Wednesday, August 12, 2009

#115 Sparky Lyle

Who is this player?
Sparky Lyle, relief pitcher, Texas Rangers
At this stage in his career, Sparky Lyle's days one of the premier relief pitchers in the game had passed. While no longer the top fireman in the Rangers' bullpen, he had assumed a role of setup man and occasional closer. He was expected to serve in a similar capacity in 1980, but his ERA jumped more than a run and he was inconsistent. In September, the Phillies traded for him for the stretch drive and he helped Philadelphia win in the NL East with a 1.93 ERA and two saves in 10 games. Although the Phillies won their first World Series title in 1980, Lyle did not appear in the postseason, having been acquired by the Phillies too late to qualify for that.

Albert Walter "Sparky" Lyle was originally drafted by the Baltimore Orioles in 1964 as an amateur free agent. When the season ended, the lefthander was drafted again by the Boston Red Sox as a Rule 5 selection. He first appeared with the Red Sox as a rookie on July 4, 1967, during their "Impossible Dream" season. By 1969, he would emerge as the Red Sox' top reliever. After pitching effectively in New England for several seasons, he was surprisingly traded to the New York Yankees in March of 1972.

His first season in New York, he saved 35 games, an American League record at the time, and a major league record for left-handers. He also became the first southpaw to collect 100 saves in the American League and finished third in the 1972 MVP voting. Meanwhile, the Yankees were slowly assembling a contender and by the mid-1970s, he was helping the Yankees win three straight American League pennants. Lyle, meanwhile, was afforded All-Star honors three times in five seasons and led his league in saves twice. By 1976, he was the all-time leader in saves in the American League.

Lyle's best season came in 1977 when he became the first ever AL reliever to win the Cy Young Award. He led the league with 72 appearances with 13 wins and 26 saves. The Yankees won their first World Championship in thirteen years. But despite the fact Lyle was at the top of his profession, the Yankees signed Goose Gossage as a free agent, and Gossage followed with an outstanding 1978 season which made Lyle expendable. Not helping his cause, Lyle also openly defined owner George Steinbrenner and wrote a tell-all book about this period called "The Bronx Zoo." In November 1978, Lyle was part of a major trade that sent him, along with four other players and cash, to the Texas Rangers.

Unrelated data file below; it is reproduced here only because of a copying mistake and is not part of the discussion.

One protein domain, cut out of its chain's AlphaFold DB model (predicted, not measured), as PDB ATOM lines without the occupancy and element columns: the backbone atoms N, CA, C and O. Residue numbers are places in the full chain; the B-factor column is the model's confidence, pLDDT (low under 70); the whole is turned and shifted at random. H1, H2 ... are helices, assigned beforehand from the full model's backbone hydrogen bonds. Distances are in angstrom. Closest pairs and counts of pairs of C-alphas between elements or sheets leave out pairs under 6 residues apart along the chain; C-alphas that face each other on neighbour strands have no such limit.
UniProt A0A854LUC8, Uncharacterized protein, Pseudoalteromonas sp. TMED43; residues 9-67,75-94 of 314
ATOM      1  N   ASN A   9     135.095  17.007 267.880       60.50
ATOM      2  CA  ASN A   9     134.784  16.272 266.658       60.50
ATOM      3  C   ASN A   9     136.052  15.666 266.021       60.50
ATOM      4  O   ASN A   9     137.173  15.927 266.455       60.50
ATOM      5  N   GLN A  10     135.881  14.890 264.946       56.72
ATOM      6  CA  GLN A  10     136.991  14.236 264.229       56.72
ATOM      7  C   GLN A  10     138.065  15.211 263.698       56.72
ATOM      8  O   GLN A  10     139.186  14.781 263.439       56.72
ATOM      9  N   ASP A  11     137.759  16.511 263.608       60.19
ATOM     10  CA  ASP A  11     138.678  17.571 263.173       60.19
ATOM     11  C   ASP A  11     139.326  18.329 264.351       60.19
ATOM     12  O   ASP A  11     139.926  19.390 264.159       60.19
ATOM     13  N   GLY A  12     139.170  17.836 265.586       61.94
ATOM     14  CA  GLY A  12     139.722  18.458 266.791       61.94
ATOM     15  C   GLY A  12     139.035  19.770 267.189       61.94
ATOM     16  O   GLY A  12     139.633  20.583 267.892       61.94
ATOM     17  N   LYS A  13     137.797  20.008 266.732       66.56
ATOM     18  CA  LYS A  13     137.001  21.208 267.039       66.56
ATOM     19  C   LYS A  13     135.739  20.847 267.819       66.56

Lyle spent the 1981 season in Philadelphia, mostly as a middle reliever, winning nine games but posting a high 4.44 ERA. In 1982, he was purchased by the Chicago White Sox and played his last game that September. He finished his 16-year career with 238 saves in 899 games pitched — all in relief. In 1998, he became the manager of the Somerset Patriots, an independent minor league team. He managed the team to pennants in four times and has been the only manager in team history.

Why I love this card
Much like Bill Lee, Sparky Lyle was one of the favorites of the older kids in the neighborhood. As he related in "Bronx Zoo," Lyle was known for sneaking into the locker room to sit au naturel on birthday cakes prepared for teammates, leaving the imprint of his posterior on the frosting. I could not understand why that was so funny. Come to think of it, I still don't understand why that was so funny. Had to be there I guess.

Something else....
When asked about his success, Lyle once said
"Ted Williams told me that I'd never make the big leagues unless I came up with a slider. . . after I perfected the slider . . . I threw the pitch so it would come straight at the batter until it got to within three feet of the plate. Then it would break down....When Ted Williams told you something, you tried it"
Who said that Ted didn't know anything about pitching?

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